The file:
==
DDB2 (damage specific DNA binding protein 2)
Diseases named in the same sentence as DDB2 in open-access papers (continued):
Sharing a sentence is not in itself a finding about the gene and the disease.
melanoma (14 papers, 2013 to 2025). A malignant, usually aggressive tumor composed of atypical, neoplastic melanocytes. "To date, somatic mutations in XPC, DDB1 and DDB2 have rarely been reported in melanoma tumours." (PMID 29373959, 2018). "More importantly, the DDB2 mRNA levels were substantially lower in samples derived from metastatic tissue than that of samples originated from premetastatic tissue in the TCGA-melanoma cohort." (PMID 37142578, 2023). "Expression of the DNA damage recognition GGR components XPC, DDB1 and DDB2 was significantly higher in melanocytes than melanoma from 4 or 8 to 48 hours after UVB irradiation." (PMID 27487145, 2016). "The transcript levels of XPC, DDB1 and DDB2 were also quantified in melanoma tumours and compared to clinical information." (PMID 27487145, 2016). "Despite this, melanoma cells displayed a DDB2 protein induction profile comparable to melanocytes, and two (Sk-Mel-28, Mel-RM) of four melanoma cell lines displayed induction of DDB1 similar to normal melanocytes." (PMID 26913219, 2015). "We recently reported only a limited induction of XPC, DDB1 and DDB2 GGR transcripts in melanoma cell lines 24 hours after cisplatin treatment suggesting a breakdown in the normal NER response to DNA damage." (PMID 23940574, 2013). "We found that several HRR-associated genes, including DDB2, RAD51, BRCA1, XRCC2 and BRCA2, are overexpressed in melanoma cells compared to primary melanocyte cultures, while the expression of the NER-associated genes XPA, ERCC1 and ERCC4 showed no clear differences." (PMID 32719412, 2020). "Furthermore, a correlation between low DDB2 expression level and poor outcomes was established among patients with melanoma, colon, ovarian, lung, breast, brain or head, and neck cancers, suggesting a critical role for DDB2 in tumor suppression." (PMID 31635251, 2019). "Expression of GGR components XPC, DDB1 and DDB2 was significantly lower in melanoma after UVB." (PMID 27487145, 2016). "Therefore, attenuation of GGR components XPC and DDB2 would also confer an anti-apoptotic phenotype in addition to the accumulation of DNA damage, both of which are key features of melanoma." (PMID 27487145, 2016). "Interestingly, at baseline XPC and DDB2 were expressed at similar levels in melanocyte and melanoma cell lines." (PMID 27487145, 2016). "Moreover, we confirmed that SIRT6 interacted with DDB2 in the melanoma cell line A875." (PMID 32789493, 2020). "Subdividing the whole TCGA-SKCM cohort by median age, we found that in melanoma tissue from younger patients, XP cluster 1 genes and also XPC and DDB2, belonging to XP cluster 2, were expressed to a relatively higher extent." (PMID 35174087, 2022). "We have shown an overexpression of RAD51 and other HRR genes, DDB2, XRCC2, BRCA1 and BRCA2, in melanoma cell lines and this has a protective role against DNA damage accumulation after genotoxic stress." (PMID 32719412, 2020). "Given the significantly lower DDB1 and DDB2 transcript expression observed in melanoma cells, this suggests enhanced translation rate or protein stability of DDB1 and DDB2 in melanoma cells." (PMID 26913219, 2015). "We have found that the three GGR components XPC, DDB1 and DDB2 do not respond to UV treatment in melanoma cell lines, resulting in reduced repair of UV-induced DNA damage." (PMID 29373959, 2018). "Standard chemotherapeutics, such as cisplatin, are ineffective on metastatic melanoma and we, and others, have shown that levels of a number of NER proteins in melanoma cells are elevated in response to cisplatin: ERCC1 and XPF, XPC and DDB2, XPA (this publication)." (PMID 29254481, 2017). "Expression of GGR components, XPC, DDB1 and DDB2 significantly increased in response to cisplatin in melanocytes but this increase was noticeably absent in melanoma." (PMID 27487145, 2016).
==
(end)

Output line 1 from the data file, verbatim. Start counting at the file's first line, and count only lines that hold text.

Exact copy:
DDB2 (damage specific DNA binding protein 2)